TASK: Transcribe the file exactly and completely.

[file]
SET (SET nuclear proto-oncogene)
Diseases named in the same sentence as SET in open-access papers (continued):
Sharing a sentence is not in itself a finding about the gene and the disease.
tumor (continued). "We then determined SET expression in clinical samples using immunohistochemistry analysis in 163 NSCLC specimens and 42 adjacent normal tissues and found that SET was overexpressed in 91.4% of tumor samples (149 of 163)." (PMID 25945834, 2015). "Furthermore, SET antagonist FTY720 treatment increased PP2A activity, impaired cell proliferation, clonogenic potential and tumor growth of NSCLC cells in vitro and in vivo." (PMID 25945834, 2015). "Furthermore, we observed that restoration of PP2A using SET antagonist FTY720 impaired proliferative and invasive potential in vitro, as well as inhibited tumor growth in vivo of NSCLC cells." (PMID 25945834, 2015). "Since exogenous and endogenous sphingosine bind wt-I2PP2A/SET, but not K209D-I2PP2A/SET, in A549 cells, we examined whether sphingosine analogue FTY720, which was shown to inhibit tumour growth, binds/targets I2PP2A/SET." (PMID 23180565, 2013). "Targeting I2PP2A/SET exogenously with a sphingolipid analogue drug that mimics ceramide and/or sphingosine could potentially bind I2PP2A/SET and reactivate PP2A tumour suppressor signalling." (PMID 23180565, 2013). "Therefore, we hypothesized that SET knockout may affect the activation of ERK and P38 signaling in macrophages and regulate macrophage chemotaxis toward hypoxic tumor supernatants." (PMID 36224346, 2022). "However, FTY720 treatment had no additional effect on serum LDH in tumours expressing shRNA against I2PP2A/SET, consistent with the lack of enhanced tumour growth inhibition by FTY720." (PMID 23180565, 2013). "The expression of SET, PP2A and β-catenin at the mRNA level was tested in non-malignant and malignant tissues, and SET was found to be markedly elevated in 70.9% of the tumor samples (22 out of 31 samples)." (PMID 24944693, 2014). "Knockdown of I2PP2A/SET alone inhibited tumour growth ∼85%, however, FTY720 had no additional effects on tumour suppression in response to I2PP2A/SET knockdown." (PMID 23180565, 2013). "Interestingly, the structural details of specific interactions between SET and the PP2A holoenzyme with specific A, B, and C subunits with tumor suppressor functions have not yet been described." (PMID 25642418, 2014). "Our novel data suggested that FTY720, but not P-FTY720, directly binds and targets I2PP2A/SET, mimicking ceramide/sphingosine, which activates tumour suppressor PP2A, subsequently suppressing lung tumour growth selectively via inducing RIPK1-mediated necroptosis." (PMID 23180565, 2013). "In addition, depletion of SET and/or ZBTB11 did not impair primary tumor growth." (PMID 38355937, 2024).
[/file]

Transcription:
SET (SET nuclear proto-oncogene)
Diseases named in the same sentence as SET in open-access papers (continued):
Sharing a sentence is not in itself a finding about the gene and the disease.
tumor (continued). "We then determined SET expression in clinical samples using immunohistochemistry analysis in 163 NSCLC specimens and 42 adjacent normal tissues and found that SET was overexpressed in 91.4% of tumor samples (149 of 163)." (PMID 25945834, 2015). "Furthermore, SET antagonist FTY720 treatment increased PP2A activity, impaired cell proliferation, clonogenic potential and tumor growth of NSCLC cells in vitro and in vivo." (PMID 25945834, 2015). "Furthermore, we observed that restoration of PP2A using SET antagonist FTY720 impaired proliferative and invasive potential in vitro, as well as inhibited tumor growth in vivo of NSCLC cells." (PMID 25945834, 2015). "Since exogenous and endogenous sphingosine bind wt-I2PP2A/SET, but not K209D-I2PP2A/SET, in A549 cells, we examined whether sphingosine analogue FTY720, which was shown to inhibit tumour growth, binds/targets I2PP2A/SET." (PMID 23180565, 2013). "Targeting I2PP2A/SET exogenously with a sphingolipid analogue drug that mimics ceramide and/or sphingosine could potentially bind I2PP2A/SET and reactivate PP2A tumour suppressor signalling." (PMID 23180565, 2013). "Therefore, we hypothesized that SET knockout may affect the activation of ERK and P38 signaling in macrophages and regulate macrophage chemotaxis toward hypoxic tumor supernatants." (PMID 36224346, 2022). "However, FTY720 treatment had no additional effect on serum LDH in tumours expressing shRNA against I2PP2A/SET, consistent with the lack of enhanced tumour growth inhibition by FTY720." (PMID 23180565, 2013). "The expression of SET, PP2A and β-catenin at the mRNA level was tested in non-malignant and malignant tissues, and SET was found to be markedly elevated in 70.9% of the tumor samples (22 out of 31 samples)." (PMID 24944693, 2014). "Knockdown of I2PP2A/SET alone inhibited tumour growth ∼85%, however, FTY720 had no additional effects on tumour suppression in response to I2PP2A/SET knockdown." (PMID 23180565, 2013). "Interestingly, the structural details of specific interactions between SET and the PP2A holoenzyme with specific A, B, and C subunits with tumor suppressor functions have not yet been described." (PMID 25642418, 2014). "Our novel data suggested that FTY720, but not P-FTY720, directly binds and targets I2PP2A/SET, mimicking ceramide/sphingosine, which activates tumour suppressor PP2A, subsequently suppressing lung tumour growth selectively via inducing RIPK1-mediated necroptosis." (PMID 23180565, 2013). "In addition, depletion of SET and/or ZBTB11 did not impair primary tumor growth." (PMID 38355937, 2024).